lobby loyde - The I-94 Bar
Before there was punk rock there was Ian Rilen. Then there was X.
X weren't punks in the sense of the term that the skinheads understood but they were primal, punk rock and roll in one combustible package.
Sydney had never seen a band like X whose wrecking ball power centred on Rilen's bass-played-as-a-lead-instrument, the massive backbeat of fellow veteran Steve Cafeiro, the slashing guitar of Ian Krahe and the shredding vocals of Steve Lucas, the latter two rookies.
Living a quiet life wasn't part of the X creed. Krahe's submission to a heroin overdose left the already outlawed X even more out on a limb, but they grimly continued as a trio and proceeded to record their debut album with legendary guitarist Lobby Loyde producing.
"X-Aspirations" became an instant classic, setting a benchmark for a whole legion of new, uncompromising and minimalist bands.
These words (and those that follow) were written for the liner notes for the 2009 re-issue of X’s debut album “X-Aspirations” but were inadvertently shelved. We’re reviving them to coincide with the 40th anniversary tour by the X line-up that lives on after the passing of all original members except guitarist-vocalist Steve Lucas. Lucas has crowd-sourced a Best of and Rarities collection ("X-Citations") on vinyl, copies of which will be available at the gigs. Read on.
Following in the tradition of acclaimed compilations like “Boogie” and “(When The Sun Sets Over) Carlton”, Festival Records and WMA are releasing a new collection of music from Australia’s sharpie subculture of the ‘70s.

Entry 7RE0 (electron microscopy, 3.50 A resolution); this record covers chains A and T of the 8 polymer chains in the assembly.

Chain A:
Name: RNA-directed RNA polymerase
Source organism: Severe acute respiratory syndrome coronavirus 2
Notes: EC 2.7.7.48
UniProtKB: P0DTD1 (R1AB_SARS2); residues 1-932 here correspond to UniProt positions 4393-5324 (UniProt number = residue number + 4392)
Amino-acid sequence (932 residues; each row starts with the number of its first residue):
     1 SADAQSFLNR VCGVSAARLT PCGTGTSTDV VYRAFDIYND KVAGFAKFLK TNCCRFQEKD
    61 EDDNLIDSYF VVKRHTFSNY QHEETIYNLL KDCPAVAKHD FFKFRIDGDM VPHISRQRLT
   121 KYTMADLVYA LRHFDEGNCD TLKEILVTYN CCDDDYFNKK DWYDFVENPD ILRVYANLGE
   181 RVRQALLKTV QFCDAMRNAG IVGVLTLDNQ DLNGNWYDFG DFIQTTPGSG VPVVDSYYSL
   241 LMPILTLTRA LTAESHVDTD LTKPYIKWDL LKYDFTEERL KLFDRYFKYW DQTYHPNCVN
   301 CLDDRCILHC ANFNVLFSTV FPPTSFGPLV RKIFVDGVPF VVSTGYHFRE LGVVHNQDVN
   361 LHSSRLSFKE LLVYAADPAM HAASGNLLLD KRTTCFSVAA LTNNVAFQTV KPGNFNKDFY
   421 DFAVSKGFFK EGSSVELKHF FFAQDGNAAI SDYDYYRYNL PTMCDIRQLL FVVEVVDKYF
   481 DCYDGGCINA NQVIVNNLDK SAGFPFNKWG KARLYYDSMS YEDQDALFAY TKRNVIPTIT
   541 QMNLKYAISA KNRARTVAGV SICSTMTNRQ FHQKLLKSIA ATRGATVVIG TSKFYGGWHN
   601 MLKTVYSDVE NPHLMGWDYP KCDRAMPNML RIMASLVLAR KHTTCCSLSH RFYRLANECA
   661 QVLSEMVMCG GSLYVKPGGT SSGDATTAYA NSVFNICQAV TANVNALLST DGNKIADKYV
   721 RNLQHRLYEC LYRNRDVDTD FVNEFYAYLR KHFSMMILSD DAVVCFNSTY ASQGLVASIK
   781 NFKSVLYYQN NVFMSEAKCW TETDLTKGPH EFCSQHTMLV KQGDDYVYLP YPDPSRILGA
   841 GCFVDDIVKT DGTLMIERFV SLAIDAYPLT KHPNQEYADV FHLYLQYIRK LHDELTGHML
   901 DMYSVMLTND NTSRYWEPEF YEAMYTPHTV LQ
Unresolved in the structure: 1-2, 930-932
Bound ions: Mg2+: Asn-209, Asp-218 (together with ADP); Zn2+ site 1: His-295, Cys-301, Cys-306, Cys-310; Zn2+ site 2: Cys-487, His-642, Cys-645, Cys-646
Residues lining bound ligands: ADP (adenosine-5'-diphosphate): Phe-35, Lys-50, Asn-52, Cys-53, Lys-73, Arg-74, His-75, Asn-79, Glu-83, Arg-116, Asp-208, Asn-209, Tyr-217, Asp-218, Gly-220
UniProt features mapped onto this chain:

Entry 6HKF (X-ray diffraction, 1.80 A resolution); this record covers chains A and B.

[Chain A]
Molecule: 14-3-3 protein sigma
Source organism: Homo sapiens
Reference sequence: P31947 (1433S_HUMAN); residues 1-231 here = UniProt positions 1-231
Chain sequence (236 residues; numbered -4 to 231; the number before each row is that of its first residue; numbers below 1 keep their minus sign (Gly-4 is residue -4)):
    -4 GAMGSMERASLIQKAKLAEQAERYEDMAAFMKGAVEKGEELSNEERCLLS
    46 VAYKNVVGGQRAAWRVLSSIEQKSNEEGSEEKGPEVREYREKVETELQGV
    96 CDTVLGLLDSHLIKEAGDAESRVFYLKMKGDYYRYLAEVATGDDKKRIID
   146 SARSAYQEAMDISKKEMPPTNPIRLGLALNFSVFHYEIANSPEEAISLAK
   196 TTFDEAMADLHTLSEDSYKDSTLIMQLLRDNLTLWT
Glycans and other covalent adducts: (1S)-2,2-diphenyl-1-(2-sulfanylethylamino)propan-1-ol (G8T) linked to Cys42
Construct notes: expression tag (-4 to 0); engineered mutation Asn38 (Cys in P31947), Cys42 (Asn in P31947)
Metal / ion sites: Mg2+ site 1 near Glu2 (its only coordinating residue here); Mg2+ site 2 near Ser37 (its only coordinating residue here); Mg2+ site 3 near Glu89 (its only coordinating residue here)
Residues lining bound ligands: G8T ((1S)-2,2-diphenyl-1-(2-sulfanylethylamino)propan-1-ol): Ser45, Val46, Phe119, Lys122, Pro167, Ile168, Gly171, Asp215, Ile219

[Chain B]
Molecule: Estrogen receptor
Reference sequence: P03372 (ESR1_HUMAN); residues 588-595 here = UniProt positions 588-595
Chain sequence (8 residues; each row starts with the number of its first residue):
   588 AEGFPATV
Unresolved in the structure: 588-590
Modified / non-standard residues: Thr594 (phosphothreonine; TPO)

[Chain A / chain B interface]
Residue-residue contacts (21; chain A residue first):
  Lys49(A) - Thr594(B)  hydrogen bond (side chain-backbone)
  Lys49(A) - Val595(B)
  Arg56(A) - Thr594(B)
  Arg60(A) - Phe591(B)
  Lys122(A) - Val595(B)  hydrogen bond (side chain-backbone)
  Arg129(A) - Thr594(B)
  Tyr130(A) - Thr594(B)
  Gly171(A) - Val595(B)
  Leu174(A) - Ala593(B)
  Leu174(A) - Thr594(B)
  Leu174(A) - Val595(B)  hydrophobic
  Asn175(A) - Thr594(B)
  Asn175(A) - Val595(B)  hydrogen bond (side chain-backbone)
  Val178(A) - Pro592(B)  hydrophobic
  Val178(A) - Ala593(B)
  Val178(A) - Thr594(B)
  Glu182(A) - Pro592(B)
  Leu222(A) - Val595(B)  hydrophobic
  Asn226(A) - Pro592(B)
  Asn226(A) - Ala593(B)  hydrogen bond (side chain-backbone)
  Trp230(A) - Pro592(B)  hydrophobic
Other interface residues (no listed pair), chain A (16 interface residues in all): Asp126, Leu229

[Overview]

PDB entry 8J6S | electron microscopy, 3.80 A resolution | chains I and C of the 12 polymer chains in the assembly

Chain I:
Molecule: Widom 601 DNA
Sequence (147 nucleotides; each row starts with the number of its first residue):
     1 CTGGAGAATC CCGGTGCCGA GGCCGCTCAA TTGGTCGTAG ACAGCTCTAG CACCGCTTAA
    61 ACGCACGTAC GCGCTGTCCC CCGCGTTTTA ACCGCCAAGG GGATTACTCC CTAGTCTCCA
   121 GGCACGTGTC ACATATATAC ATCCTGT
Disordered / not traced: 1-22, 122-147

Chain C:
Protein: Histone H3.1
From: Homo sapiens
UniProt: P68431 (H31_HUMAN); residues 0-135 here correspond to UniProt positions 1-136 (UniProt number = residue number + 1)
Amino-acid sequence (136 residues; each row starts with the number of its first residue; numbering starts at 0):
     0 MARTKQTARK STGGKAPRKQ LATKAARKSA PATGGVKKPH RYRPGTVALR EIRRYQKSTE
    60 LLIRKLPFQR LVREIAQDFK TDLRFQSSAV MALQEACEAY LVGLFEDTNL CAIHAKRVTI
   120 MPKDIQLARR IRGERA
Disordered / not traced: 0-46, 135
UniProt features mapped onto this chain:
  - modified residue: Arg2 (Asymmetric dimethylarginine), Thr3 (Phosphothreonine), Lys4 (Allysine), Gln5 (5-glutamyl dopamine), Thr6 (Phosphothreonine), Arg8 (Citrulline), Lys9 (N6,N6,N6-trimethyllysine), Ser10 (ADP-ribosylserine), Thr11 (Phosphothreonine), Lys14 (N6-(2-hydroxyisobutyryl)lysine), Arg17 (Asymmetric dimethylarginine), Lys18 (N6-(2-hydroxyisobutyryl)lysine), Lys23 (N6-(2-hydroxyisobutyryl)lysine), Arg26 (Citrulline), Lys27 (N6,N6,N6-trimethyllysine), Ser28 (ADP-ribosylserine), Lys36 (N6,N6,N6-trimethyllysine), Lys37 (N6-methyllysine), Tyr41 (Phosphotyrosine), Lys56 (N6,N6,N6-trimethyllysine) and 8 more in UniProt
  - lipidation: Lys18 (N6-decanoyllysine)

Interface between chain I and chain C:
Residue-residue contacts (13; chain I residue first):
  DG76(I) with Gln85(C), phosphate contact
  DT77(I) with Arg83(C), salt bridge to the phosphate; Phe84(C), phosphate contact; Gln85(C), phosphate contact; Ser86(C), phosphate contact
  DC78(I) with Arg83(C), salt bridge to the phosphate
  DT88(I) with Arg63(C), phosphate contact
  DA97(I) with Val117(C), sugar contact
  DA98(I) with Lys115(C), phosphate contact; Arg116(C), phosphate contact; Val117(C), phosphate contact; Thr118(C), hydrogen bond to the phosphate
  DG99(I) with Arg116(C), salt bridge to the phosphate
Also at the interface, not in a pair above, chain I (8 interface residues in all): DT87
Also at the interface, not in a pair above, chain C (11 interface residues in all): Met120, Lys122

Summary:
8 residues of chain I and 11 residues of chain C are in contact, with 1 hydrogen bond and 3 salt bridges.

“When Sharpies Ruled – A Vicious Collection” is a power-packed 23-track CD packaged with a slipcase, 28-page jewel case booklet with liner notes and a separate 60 page booklet of Sharpie snaps. It’s billed as “the ultimate aural and visual statement on the infamous Australian youth movement and gangs of the ‘70s” and who are we to disagree?
Sharpies were a uniquely Australian, working class phenomenon from the late ‘60s to the late ‘70s. Notorious for causing trouble, they’re remembered for their startling style sense - tight Italian cardigans and razor cut hair were favoured – and outrageous dancing.
There’s always something to recommend Unbelievably Bad even if their tastes extend to the extreme end of the cultural scale (black metal, splatter movies, hardcore) compared to your average, probably older, I-94 Bar reader.
There’s not much in the ranting of Cannibal Corpse’s ex-frontman Chris Barnes or the chick from the so pretentious Circle Pit to trouble me, but on the other hand a lengthy chat with Ian Cunningham from Birdman fans The Chosen Few is alway going to be a worthy read. Issue 16 is a cracker with the other stand-out an interview with Ian “Bobsy” Millar, the last surviving link to Lobby Loyde and the Coloured Balls. It’s also timely with the “When Sharpies Ruled” compilation recently dropping.
Depending on which side of the footpath you were on in the Australian 1970s, Sharpies were either misunderstood working class rebels or teenage thugs and bullies.
One Sydney Sharpie who went by the name of Big Victor (name changed to protect the guilty) would wait at suburban railway stations looking for long-haired surfers with the intention of breaking their surf boards and, if need be, a bone or two in the process. The Sharpies in Melbourne may have been different.
This is their soundtrack - ironically of mostly long-haired bands. The only real sharpie bands would have been Lobby Loyde and the Colored Balls and Buster Brown, whose singer Angry Anderson was a sharp. Certainly, Billy Thorpe had a sharpie haircut for while. The music is Australian 1970s pre-punk heavy rock/glam and as a collection that's representative of this era, it is nothing short of excellent.